Memoirs of a mzungu.
Two acronyms have dominated our first week here in Nakuru. TIA and OIK.
“This Is Africa” and “Only In Kenya” have worked well for us to laugh off awkward situations, explain the seemingly unexplainable and to help us accept things far from our norm. This is all very well as we revel in our mzungu-ness, however I have also taken this week to fully immerse myself in the Nakuru community to become a rather off-colour Kenyan.
The mzungu effect has been used by Josh and Doug to explain that when it come as to business, being foreign allows us to make connections, set up meetings and be fast tracked before locals (this is both a good and bad thing). However I have used the mzungu effect to just be damn nosy as I am welcomed everywhere with open arms. I have been spending my lunch breaks and free time shopping in the market, having lunch in people’s stalls and making new connections (some of which to facilitate an enormous buy up of African goods at the end of the trip).
A number of exchanges have really struck me; from conversations with drunk homeless men, to young school girls to a stall owner who has accommodated my embodiment of Kenyan style through the extremely lucrative thrift shop industry in Kenya. However two exchanges have been particularly poignant for me.
Felicity works behind the counter at a local chemist which specializes in herbal remedies and juices that claim to cure everything from “women problems” to “cancer”. As I am doing my dissertation on the power of the placebo effect I found this particularly interesting. After quizzing her on the placebo nature of her products she was adamant that there were a number of active ingredients. When probed further these active ingredients largely constituted of the holy trinity. I said no more.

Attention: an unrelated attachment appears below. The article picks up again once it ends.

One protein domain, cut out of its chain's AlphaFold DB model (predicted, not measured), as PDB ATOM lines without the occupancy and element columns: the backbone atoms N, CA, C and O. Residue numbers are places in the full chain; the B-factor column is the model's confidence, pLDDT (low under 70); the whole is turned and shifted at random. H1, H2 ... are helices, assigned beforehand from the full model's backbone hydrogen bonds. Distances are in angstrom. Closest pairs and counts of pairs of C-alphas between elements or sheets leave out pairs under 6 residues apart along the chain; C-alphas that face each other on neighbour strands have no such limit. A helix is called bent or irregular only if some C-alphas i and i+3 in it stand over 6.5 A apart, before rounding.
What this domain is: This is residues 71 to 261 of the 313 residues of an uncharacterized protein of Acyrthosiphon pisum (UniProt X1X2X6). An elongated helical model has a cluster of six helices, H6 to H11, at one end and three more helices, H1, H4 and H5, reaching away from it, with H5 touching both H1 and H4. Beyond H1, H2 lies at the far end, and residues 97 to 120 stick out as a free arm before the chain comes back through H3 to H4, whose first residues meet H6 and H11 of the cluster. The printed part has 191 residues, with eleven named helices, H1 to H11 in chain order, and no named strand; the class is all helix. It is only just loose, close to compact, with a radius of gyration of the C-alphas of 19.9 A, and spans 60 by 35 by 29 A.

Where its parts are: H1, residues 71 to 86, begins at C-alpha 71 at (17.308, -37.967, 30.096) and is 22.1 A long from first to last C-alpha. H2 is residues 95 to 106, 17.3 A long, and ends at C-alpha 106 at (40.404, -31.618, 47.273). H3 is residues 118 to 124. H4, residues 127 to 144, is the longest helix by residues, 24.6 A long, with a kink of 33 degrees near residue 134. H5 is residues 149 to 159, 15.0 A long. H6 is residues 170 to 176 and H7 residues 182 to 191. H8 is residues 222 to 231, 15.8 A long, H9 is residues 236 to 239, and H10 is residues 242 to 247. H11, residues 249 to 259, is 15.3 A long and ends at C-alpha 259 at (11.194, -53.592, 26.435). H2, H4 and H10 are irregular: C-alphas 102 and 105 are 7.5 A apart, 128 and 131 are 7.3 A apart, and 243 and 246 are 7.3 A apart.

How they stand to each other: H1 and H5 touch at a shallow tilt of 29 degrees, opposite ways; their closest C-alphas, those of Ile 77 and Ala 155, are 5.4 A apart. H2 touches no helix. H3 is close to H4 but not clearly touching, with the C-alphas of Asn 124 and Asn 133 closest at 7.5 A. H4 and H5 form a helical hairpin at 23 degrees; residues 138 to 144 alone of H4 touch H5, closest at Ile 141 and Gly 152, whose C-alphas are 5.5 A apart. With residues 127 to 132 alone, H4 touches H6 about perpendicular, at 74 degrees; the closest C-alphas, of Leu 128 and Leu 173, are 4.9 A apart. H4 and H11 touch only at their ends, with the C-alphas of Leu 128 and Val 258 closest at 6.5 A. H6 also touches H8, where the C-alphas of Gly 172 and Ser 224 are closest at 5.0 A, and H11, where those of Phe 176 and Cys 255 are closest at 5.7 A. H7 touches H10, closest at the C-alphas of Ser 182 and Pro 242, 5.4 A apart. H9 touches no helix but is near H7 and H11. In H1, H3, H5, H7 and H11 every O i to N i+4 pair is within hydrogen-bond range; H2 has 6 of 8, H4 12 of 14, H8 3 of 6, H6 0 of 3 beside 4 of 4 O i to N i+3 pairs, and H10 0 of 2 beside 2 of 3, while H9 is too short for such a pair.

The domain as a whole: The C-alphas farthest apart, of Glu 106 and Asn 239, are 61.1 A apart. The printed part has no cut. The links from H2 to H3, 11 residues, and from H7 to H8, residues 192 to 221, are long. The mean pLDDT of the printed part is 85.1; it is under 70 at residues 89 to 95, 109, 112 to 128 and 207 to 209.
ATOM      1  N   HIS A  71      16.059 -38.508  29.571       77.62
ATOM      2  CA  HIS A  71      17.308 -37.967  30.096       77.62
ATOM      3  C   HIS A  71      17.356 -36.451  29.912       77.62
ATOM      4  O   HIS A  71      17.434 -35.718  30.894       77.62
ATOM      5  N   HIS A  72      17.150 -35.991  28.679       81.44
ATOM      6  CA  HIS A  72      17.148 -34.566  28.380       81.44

Brother Dominic is the caretaker of the Menengai crater caves. He is also an albino. One hears so many tales of the hardships albinos encounter in parts of Africa, namely at the feet of local witchdoctors. Brother Dominic very freely offered to tell me his sad history. This starts with an account of how his mother cried when he was born. He spoke about how his father beat his mother as he accused her of being unfaithful with a white man and then how he was banished to live with his grandmother and never saw his mother again. To add to his toil, he was poisoned by some local school boys when he was 14 which left him with a number of muscle spasticities and partial blindness. Now, as an outcast of society, he lives a secluded life in the caves. God is his employer, whatever the future holds is God’s will. Hakuna Matata.
Though on the surface, these are just snippets of religiously enlightened folk, they highlight so many interesting and important aspects of some Kenyan communities. The fact that a culture exists where access to mainstream healthcare is based on fake remedies and citrus pills administered by pharmacists with no medical training. The exclusion of “abnormal” people from society yet also the lack of infrastructure to support these outcasts. Other conversations have highlighted how many men have limited access to condoms and have resulted in larger families than expected (one stall holder said his surprise came in the form of triplets!). Another has argued that businesses in Nakuru largely fail because of widespread distrust and dishonesty amongst store holders, meaning in order to survive you have to be a businessman with little, if no, integrity.
Healthcare, extremes of society, contraception and honest work are all things we take for granted, and it has been fascinating to hear from the locals how they manage these shortcomings.
I have built up many new friendships in Nakuru largely thanks to being a mzungu. This has allowed me to understand opposed to simply manage local exchanges. I have gained real incites into the trials and tribulations of the local community.
However nothing compares to the chorus of “mzungu how are you?” from the children of the smaller town of Molo which I have now moved to. We are gawked at, followed by the children as if we had a trail of sweets behind us and laughed at for our Western fashion. I now need to start from scratch again. You don’t get garish and dated jackets in the market for a non-mzungu price just by smiling sweetly you know? And Molo-ians seem a tough crowd.
Written by Maxine Mackintosh, 2013 Fellow